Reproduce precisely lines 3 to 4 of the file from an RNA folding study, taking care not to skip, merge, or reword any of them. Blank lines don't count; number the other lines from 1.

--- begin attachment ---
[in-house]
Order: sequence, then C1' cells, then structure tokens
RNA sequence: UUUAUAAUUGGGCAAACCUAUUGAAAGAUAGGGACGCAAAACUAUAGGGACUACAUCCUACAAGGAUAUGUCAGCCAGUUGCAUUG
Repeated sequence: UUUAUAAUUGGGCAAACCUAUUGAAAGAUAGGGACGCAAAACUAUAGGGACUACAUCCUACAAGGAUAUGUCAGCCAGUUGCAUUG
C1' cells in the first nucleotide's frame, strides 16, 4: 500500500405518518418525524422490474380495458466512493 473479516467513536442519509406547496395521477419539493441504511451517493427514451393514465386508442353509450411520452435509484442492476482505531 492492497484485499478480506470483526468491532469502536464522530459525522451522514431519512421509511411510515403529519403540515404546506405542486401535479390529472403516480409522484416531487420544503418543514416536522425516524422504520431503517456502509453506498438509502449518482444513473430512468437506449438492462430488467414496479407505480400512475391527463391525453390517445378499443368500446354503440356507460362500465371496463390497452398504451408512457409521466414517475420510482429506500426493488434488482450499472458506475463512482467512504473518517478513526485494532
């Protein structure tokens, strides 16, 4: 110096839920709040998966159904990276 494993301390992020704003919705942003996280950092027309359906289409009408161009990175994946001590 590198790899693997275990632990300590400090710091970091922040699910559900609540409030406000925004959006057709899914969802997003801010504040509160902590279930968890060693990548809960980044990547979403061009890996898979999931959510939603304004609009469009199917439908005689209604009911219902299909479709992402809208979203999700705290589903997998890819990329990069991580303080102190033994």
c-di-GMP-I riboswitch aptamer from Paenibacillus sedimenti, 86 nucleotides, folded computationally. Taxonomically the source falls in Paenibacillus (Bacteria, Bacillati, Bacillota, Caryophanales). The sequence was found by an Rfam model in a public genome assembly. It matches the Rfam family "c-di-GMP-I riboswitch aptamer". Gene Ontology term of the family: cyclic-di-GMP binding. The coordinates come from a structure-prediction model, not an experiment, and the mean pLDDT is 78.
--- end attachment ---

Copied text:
RNA sequence: UUUAUAAUUGGGCAAACCUAUUGAAAGAUAGGGACGCAAAACUAUAGGGACUACAUCCUACAAGGAUAUGUCAGCCAGUUGCAUUG
Repeated sequence: UUUAUAAUUGGGCAAACCUAUUGAAAGAUAGGGACGCAAAACUAUAGGGACUACAUCCUACAAGGAUAUGUCAGCCAGUUGCAUUG